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We designed two practical, user-friendly, low-cost, aesthetically pleasing resources, with the goal of introducing residents and observers to a new Competence by Design assessment system based on entrustable professional activities. They included a set of rotation- and stage-specific entrustable professional activities reference cards for bedside use by residents and observers and a curriculum board to organize the entrustable professional activities reference cards by stages of training based on our program's curriculum map. A survey of 14 emergency medicine residents evaluated the utilization and helpfulness of these resources. They had a positive impact on our program's transition to Competence by Design and could be successfully incorporated into other residency programs to support the introduction of entrustable professional activities-based Competence by Design assessment systems.
Parasite distribution patterns in lotic catchments are driven by the combined influences of unidirectional water flow and the mobility of the most mobile host. However, the importance of such drivers in catchments dominated by lentic habitats are poorly understood. We examined parasite populations of Arctic charr Salvelinus alpinus from a series of linear-connected lakes in northern Norway to assess the generality of lotic-derived catchment-scale parasite assemblage patterns. Our results demonstrated that the abundance of most parasite taxa increased from the upper to lower catchment. Allogenic taxa (piscivorous birds as final host) were present throughout the entire catchment, whereas their autogenic counterparts (charr as final hosts) demonstrated restricted distributions, thus supporting the theory that the mobility of the most mobile host determines taxa-specific parasite distribution patterns. Overall, catchment-wide parasite abundance and distribution patterns in this lentic-dominated system were in accordance with those reported for lotic systems. Additionally, our study highlighted that upper catchment regions may be inadequate reservoirs to facilitate recolonization of parasite communities in the event of downstream environmental perturbations.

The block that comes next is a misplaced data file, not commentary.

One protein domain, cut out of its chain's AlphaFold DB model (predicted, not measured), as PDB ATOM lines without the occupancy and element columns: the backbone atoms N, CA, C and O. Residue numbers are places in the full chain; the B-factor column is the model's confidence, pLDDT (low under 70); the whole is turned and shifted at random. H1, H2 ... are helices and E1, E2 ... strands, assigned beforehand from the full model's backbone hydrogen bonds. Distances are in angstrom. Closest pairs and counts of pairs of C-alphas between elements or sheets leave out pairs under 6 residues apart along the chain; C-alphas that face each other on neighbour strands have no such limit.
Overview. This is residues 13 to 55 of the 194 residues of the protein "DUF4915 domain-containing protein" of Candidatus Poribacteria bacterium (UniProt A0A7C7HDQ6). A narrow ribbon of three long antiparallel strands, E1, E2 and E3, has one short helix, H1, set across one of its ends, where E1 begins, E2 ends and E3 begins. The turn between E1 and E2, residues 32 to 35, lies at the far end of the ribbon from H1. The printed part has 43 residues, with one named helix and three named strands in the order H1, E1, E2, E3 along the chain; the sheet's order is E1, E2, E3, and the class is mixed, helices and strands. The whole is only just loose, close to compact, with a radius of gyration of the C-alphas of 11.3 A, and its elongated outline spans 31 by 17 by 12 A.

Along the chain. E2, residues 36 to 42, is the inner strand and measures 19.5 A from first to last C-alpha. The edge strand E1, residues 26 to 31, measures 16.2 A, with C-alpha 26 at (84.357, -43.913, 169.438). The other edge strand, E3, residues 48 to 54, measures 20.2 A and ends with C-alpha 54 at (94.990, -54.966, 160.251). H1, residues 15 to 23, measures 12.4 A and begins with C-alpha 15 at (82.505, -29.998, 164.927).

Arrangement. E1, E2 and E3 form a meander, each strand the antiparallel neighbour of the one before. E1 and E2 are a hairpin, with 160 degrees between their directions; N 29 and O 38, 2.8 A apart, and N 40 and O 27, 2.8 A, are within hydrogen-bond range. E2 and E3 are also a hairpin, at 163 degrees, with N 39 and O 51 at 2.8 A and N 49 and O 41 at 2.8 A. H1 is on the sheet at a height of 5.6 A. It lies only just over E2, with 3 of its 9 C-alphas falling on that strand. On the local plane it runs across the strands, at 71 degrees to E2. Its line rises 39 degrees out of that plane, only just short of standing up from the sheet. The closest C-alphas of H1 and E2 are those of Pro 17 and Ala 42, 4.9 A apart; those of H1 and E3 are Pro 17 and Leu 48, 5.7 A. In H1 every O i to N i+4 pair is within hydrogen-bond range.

Invertebrates are of particular interest on heather moorlands because of their rapid response to small scale habitat changes. Spiders constitute a variable proportion of the diet of heather moorland bird, mammal and reptile species. Furthermore, spiders may be an important indicator of habitat change resulting from management practices, especially those that exert a large- scale spatial impact, e.g. grazing. The component families and species of spider assemblages indicate, through their differing preference for web attachments and web structure, the vegetation density, height and structure (Marc et al., 1999). This effect may be especially pronounced where continued grazing at a particular stocking rate results in characteristic patterns in the vegetation structure. Species and family specific hunting strategies determine prey type and so the presence of some spider species may indicate the presence of a preferred prey species. This study aims to investigate the effect of grazing with sheep alone or in combination with cattle grazing on an upland heather moorland in the north of England.